Both have created their own sound, ‘changed the game’ when it comes to post-2000s guitar music – and have had their own influential roles in inspiring new players and in championing underrated talent. However, while one is placed higher than Eric Clapton, the other is not mentioned at all.

If we’re really talking about prioritizing “great songs and game-changing albums, not just impressive playing” then surely, the session greats have to get a look in?

[As an example of that influence, Bombino makes the list. He’s a remarkable guitarist and was first mentioned on Rolling Stone’s site in 2012, following an interview with his producer… Dan Auerbach.]

Then there’s the group I would call the ‘traditionally underrated’. Those who have been left out in the cold by music history, because they played for a union day rate and didn’t get their picture taken for the cover. 

If we’re really talking about prioritizing “great songs and game-changing albums, not just impressive playing”, then surely, the session greats have to get a look in?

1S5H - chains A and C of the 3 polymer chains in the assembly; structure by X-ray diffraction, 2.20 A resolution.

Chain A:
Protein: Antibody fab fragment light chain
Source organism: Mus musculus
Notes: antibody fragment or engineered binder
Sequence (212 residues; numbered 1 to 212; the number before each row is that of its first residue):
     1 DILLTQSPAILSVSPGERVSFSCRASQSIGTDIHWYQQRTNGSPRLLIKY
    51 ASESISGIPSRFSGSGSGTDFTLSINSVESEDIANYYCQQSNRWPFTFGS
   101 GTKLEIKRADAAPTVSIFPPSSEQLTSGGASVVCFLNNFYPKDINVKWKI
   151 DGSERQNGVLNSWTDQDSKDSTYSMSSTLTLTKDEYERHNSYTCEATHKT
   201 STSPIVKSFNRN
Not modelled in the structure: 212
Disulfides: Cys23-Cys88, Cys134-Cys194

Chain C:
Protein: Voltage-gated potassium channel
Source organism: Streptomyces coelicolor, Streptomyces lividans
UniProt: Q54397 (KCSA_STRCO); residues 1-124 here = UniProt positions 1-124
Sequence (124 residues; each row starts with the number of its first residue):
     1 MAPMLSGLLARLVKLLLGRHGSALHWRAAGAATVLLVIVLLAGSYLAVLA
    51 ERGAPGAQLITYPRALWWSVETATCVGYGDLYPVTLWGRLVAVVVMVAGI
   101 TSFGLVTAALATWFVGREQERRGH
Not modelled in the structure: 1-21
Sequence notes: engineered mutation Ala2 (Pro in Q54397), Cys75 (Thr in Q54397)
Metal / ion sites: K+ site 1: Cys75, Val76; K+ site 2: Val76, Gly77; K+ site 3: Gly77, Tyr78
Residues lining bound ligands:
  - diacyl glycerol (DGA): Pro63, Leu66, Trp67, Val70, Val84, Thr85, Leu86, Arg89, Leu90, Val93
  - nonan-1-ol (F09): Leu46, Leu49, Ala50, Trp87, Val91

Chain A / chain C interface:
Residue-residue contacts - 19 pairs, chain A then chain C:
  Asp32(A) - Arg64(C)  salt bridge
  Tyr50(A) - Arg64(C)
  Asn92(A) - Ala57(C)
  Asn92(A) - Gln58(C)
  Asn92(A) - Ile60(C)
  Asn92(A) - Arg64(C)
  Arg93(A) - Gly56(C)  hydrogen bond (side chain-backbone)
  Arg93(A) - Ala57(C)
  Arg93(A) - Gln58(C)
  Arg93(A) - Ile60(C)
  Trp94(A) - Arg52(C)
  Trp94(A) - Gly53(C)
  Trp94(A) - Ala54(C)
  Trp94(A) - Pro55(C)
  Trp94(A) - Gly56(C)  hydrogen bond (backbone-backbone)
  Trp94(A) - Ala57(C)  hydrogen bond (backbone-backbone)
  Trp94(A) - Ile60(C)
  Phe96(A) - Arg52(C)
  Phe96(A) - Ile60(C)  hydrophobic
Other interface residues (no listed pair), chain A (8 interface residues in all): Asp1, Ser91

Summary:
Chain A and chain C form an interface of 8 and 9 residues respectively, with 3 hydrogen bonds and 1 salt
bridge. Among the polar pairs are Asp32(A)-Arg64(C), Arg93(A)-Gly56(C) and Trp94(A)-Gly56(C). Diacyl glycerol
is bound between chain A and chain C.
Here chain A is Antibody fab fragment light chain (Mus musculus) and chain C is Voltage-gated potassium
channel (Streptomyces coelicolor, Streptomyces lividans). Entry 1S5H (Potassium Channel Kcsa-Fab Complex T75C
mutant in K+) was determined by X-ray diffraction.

Tommy Tedesco (center) playing guitar with Carol Kaye playing guitar (on right) of the Wrecking Crew

Tommy Tedesco (center) and Carol Kaye playing guitar (right) –both members of the so-called 'Wrecking Crew' (Image credit: GAB Archive / Getty Images)

The 'Wrecking Crew' regulars, included Tommy Tedesco, Carol Kaye, Billy Strange, Barney Kessel and Glen Campbell. Between them, they played on everything from Jimmy Webb’s Wichita Lineman, a massive chunk of the Beach Boys’ catalog (including that darling of the music press, Pet Sounds) and music by The Righteous Brothers, The Everly Brothers, The Mamas And The Papas and, not forgetting, Phil Spector’s Wall of Sound productions.

Then there’s the Detroit players, i.e. Motown’s rotating ‘Funk Brothers’ line-up, including Robert White, Eddie Willis, and Joe Messina. Without them we’d have no My Girl riff, no pulsating guitar on You Keep Me Hanging On, no What’s Going On?